New York Times: How Steve Bannon and a Chinese Billionaire Created a Right-Wing Coronavirus Media Sensation

New York Times: How Steve Bannon and a Chinese Billionaire Created a Right-Wing Coronavirus Media Sensation. “Dr. Li-Meng Yan wanted to remain anonymous. It was mid-January, and Dr. Yan, a researcher in Hong Kong, had been hearing rumors about a dangerous new virus in mainland China that the government was playing down. Terrified for her personal safety and career, she reached out to her favorite Chinese YouTube host, known for criticizing the Chinese government. Within days, the host was telling his 100,000 followers that the coronavirus had been deliberately released by the Chinese Communist Party. He wouldn’t name the whistle-blower, he said, because officials could make the person ‘disappear.'”

Washington Post: The disinformation system that Trump unleashed will outlast him. Here’s what reality-based journalists must do about it.

Washington Post: The disinformation system that Trump unleashed will outlast him. Here’s what reality-based journalists must do about it.. “Social media platforms, streaming ‘news’ channels and innumerable websites will spew lies and conspiracy theories, and will keep weakening the foundation of reality that America’s democracy needs to function. So what, if anything, can the reality-based press do to counter it? I see three necessities.”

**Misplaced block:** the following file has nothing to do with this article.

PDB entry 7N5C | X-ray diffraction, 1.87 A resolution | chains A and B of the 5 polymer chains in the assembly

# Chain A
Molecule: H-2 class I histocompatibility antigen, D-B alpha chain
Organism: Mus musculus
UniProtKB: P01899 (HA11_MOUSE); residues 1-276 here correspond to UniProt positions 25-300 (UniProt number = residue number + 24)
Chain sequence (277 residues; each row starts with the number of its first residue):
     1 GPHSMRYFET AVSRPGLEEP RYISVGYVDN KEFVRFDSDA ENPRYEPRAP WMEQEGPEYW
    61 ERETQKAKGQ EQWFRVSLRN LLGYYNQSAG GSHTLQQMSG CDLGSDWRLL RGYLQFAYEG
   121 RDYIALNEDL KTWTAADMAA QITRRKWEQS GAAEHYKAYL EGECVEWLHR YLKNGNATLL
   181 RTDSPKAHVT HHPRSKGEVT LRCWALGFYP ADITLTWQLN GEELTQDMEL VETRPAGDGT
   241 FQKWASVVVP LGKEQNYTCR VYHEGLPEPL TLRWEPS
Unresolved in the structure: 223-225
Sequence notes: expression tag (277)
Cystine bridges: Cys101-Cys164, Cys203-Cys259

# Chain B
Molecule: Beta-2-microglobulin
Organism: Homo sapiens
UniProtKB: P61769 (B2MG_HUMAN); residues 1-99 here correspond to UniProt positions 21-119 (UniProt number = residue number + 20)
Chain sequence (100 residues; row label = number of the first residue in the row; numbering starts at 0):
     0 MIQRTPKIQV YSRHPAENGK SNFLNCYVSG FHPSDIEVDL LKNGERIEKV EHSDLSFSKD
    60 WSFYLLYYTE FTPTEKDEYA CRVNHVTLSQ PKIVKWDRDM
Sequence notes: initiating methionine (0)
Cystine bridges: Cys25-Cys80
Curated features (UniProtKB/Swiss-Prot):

CNET: The election’s over, but baseless voter-fraud claims still roam the web

CNET: The election’s over, but baseless voter-fraud claims still roam the web. “The online nonsense has created a massive game of whack-a-mole for social media companies, which are shellacking problematic posts with labels that say the claims of fraud are disputed and voter fraud is rare, and that include a link to the CISA’s page on election integrity. Here are some of the most outlandish stories running amok online. And just to be clear: They’re all bogus.”

BBC: YouTube, Facebook and Twitter align to fight Covid vaccine conspiracies

BBC: YouTube, Facebook and Twitter align to fight Covid vaccine conspiracies. “Three of the largest social networks have said they will join forces with fact-checkers, governments and researchers to try to come up with a new way of tackling misinformation. Vaccine misinformation has been rife on Facebook, Twitter and YouTube, with many questioning their efficacy.”